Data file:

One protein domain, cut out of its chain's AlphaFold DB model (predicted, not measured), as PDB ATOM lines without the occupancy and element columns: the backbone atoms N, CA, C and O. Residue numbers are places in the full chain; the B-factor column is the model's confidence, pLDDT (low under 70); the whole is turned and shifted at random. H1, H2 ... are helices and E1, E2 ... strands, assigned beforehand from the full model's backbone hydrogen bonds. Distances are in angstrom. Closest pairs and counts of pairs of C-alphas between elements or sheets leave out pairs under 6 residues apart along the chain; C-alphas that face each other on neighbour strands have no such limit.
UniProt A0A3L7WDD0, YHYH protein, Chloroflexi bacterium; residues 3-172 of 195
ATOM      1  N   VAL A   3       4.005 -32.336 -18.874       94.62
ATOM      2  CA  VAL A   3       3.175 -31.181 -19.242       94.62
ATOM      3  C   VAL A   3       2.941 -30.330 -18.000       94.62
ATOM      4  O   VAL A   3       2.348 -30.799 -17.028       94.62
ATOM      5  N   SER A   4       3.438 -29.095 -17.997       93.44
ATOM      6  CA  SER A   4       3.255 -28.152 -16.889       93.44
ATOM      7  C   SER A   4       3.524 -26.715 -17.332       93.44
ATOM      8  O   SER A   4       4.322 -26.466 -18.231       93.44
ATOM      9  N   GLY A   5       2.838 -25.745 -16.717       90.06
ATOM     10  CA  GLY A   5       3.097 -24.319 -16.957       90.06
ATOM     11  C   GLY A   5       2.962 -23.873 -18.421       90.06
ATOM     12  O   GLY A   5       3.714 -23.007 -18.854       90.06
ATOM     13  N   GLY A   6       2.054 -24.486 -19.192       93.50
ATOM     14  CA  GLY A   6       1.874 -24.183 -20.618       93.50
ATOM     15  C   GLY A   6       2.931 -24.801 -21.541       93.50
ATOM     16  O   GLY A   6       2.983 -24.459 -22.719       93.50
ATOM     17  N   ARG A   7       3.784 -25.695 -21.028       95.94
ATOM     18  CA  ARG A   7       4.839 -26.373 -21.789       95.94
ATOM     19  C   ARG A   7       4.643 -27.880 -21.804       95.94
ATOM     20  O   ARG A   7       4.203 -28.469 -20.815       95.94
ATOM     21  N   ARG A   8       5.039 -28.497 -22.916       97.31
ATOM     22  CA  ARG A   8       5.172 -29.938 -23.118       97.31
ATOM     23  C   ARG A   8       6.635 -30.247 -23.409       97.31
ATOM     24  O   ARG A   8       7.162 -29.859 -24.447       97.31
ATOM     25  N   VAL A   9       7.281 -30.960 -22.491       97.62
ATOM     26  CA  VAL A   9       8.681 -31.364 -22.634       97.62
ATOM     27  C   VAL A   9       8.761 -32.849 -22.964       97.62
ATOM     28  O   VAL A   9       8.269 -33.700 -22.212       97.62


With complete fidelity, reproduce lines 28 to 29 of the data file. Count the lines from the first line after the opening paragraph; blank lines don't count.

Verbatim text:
ATOM     27  C   VAL A   9       8.761 -32.849 -22.964       97.62
ATOM     28  O   VAL A   9       8.269 -33.700 -22.212       97.62